Tag Archives: Oxford

A Discovery of Witches by Deborah Harkness: Review and Giveaway!

5th January 2012

*This book was sent to my by Lindsay at Viking/Penguin in exchange for an honest review.

The first novel in the All Souls Trilogy, A Discovery of Witches is Diana Bishop’s story. Linked to witches before her, all the way to Salem, Diana shuns magic…except for every once in a while when her washing machine overflows. She’s stringent, always on guard against it, though her academic studies bely her interests. Diana studies alchemy, those intersections between magic and science. Much to her aunt’s dismay, once Diana’s parents died in Nigeria under mysterious circumstances, Diana has wanted nothing to do with her heritage. However, a strange book she calls for in the Bodleian Library at Oxford will change all that. The book, Ashmole 782, apparently interests all the magical world as its secrets pertain to them, and Diana’s research will lead her much deeper into the world of witches, vampires (and one particular vampire), and daemons than she ever wanted to go.

I have this bad habit. It’s kind of a secret, but when everyone and their mom is reading a particular book or talking about it, I am instantly turned off. Can’t help it. My sister thinks I’m a book snob, but I swear I’m not. You guys see what I read. It’s varied. I don’t only read highbrow books. Anyway, somebody stop this incessant rambling!

So. Discovery of Witches was one of those books. My mom and sis both read it. Every blogger I could imagine read and loved it. It was too much. But the fuss died down, and Lindsay at Viking sent me the paperback. Oh. My. Gosh. I can only liken my response to my total annihilation of Hostess cupcakes, should they ever be near me. It looks a little something like this…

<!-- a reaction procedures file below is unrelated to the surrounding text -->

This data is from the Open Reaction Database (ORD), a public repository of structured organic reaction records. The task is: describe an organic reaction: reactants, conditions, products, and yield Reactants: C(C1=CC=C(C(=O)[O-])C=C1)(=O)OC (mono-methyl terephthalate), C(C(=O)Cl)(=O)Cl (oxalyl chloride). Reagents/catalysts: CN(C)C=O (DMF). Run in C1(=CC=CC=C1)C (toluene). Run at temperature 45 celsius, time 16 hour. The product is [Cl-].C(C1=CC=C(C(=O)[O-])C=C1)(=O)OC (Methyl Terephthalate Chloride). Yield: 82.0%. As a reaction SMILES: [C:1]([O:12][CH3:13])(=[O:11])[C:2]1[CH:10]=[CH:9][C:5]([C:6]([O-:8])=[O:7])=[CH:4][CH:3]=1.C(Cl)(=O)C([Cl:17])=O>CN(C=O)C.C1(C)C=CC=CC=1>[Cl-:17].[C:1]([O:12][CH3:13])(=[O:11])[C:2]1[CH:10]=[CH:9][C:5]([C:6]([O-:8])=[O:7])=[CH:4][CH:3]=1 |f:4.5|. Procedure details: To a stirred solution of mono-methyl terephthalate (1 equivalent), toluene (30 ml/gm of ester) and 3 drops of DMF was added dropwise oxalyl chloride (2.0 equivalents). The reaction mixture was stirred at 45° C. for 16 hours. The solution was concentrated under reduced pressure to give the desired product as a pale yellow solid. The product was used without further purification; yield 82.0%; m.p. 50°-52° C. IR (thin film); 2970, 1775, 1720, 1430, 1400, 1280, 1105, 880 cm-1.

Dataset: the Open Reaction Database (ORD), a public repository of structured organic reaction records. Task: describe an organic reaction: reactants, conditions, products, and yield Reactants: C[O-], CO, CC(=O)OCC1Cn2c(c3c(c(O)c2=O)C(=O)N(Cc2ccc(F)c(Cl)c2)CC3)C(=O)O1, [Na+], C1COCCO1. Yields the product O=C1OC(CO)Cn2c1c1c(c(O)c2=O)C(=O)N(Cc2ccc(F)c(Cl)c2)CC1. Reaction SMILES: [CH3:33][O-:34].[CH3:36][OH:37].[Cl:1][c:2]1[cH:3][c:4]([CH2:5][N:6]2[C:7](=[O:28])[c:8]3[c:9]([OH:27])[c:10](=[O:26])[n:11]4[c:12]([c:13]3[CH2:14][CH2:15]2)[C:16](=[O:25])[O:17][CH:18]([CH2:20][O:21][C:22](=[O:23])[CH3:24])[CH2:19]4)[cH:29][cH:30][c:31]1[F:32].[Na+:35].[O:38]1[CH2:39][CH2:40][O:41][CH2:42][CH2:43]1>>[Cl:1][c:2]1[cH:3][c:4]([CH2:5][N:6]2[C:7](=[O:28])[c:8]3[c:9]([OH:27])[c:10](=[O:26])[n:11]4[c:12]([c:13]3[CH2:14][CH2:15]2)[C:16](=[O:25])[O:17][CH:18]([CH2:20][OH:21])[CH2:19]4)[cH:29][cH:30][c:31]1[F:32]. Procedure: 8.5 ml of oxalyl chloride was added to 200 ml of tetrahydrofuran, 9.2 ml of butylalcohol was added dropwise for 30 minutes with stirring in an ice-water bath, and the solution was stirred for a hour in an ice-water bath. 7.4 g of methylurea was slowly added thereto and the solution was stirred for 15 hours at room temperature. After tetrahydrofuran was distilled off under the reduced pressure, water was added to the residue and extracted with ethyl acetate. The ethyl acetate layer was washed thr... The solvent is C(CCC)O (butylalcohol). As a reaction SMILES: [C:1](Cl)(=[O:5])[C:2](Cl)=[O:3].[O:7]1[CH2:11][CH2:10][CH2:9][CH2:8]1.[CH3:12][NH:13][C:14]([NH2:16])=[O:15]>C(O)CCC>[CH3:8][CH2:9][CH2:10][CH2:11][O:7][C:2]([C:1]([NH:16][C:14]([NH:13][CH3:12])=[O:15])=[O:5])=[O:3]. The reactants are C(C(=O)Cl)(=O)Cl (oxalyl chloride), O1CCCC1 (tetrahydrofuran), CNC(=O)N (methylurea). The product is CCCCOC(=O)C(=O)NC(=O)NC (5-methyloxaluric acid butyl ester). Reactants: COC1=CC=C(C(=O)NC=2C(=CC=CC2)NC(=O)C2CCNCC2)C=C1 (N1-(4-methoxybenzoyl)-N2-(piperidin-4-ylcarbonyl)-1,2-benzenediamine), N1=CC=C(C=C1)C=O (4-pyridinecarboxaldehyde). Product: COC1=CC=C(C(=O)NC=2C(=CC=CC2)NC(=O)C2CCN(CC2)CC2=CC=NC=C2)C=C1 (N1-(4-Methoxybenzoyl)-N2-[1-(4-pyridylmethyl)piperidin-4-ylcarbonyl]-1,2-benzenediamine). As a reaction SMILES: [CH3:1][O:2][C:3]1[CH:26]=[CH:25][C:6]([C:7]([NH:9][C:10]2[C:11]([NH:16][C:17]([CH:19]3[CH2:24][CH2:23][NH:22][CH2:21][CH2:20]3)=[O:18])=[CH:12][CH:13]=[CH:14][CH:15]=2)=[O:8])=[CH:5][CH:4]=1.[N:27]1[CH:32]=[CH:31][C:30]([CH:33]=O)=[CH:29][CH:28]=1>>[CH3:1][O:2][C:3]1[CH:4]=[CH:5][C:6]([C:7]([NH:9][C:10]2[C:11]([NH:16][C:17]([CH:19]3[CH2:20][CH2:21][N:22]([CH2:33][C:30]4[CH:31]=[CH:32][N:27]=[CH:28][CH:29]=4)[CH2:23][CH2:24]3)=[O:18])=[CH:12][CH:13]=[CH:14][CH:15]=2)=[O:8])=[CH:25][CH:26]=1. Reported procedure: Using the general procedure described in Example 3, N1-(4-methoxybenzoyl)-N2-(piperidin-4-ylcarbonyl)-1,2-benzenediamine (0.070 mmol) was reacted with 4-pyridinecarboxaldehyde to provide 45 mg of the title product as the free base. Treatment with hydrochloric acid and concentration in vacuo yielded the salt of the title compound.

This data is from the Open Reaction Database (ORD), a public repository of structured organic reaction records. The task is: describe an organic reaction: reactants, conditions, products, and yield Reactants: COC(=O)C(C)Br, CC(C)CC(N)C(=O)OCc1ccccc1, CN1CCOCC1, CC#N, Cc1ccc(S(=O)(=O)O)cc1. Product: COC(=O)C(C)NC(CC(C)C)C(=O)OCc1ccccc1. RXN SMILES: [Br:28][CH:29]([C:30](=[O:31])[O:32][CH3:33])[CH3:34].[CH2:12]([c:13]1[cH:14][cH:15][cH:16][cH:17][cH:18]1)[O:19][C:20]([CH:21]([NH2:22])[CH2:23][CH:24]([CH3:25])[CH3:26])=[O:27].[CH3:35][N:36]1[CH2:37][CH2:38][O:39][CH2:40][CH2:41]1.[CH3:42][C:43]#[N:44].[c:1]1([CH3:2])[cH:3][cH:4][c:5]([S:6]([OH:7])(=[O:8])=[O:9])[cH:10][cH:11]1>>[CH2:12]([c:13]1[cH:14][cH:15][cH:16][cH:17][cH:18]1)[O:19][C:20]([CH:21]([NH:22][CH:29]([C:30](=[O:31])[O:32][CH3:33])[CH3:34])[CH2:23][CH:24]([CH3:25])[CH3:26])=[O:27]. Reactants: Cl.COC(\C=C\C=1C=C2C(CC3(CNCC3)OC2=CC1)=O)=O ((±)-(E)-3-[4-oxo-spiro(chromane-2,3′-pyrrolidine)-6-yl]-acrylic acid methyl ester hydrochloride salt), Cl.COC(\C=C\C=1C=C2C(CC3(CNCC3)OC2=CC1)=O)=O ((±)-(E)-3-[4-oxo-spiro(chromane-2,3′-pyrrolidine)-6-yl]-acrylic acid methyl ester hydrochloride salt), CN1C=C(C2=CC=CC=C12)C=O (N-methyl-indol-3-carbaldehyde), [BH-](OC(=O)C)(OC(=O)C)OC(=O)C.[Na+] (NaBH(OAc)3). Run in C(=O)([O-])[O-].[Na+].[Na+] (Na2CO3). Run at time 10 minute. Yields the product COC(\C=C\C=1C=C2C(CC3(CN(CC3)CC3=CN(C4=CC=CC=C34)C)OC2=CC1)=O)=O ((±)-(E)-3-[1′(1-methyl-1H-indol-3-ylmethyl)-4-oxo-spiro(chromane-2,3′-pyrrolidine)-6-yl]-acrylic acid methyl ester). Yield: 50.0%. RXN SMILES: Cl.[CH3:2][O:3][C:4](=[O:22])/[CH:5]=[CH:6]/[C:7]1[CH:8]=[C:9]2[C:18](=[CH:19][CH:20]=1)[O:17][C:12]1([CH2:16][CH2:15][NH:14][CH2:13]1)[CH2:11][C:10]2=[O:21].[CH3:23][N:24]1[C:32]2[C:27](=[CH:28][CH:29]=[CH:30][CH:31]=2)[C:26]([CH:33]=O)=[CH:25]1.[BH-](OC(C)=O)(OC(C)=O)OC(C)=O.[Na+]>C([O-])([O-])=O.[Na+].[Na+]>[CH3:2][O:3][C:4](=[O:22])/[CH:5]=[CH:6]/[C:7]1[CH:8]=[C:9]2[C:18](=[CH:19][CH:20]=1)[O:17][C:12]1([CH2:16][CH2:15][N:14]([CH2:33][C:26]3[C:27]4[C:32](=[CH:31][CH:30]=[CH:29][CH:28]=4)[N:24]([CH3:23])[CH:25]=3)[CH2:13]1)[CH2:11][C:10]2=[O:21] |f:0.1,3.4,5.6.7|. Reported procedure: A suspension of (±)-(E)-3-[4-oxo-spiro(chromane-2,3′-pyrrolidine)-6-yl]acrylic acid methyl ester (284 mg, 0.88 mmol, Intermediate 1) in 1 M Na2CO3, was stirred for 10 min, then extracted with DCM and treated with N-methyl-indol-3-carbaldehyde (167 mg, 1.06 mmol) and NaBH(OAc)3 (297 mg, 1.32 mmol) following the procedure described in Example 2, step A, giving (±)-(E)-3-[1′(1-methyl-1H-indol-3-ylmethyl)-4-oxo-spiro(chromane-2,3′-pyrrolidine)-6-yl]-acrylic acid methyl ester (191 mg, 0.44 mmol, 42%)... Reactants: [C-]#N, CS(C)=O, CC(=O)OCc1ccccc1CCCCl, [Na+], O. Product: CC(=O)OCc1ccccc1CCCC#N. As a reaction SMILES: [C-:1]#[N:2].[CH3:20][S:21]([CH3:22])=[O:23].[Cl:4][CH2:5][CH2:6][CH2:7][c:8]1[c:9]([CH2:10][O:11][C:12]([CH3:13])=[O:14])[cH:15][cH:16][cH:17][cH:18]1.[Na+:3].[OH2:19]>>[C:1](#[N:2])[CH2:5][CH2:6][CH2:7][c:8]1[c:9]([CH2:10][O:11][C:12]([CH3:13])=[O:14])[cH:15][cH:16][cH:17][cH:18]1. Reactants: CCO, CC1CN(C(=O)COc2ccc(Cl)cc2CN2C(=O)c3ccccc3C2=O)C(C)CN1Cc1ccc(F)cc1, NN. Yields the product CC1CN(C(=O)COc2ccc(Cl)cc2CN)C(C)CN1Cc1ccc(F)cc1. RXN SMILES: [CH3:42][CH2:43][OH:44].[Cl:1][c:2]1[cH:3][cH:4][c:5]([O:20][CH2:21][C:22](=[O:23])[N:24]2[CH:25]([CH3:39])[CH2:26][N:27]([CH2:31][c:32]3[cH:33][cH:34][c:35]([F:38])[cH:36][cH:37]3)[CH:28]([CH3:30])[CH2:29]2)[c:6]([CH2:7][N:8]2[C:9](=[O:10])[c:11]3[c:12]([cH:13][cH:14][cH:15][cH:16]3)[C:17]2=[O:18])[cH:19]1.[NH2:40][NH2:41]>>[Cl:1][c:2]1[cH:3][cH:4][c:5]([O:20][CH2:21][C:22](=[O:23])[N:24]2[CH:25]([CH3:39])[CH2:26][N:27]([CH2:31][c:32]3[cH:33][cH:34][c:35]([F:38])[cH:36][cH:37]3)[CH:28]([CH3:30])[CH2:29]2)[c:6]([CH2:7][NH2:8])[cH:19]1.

and please, oh please do not Google "animal eating quickly" - it's disturbing

But yeah – that’s about right. I know those Hostess cupcakes aren’t really the best thing for me, but they taste. so. damn. good. Similarly, A Discovery of Witches is not the best thing for me. Why? Because seriously, Diana’s love interest, the vampire Matthew Clairmont, reminds me of one of my eternal loves – Jamie from Outlander, who turns my insides to mush. (Side note: if you haven’t read it yet, shame on you.) I felt like I was making moony eyes every time he walked in the room – Matthew, that is.

Diana meets Matthew when she thinks she’s unobserved in the library and uses just a little magic to pull a book from a high shelf. Instantly, she senses Matthew’s presence. In Harkness’s world, vampires, witches, and daemons don’t associate with one another. However, after Diana has put back Ashmole 782, suddenly the Bodleian library is full of creatures, and Matthew is oddly protective of her. Think Twilight for adults but better written.

That said, I will say there were moments when my gagging from Twilight was brought forth. Similarly to Bella, Diana is often swept into Matthew’s arms somewhat needlessly. Diana is a strong woman, a well-respected academic who has lived on her own and fended for herself. Her personality changes, though, as she and Matthew become involved. Granted, she is overwhelmed at her sudden re-entrance into the magical world and its secrets, but it grated. The story sucked me in nonetheless.

The other thing that bothered me were the sometimes blatant means of exposition. Diana uses the word chimera, but her witch aunt asks what it is, leading to the author’s definition of the creature. First, I already knew what a chimera is, and I was pretty darn sure a witch would as well. To me, this type of explanation is a bit lazy.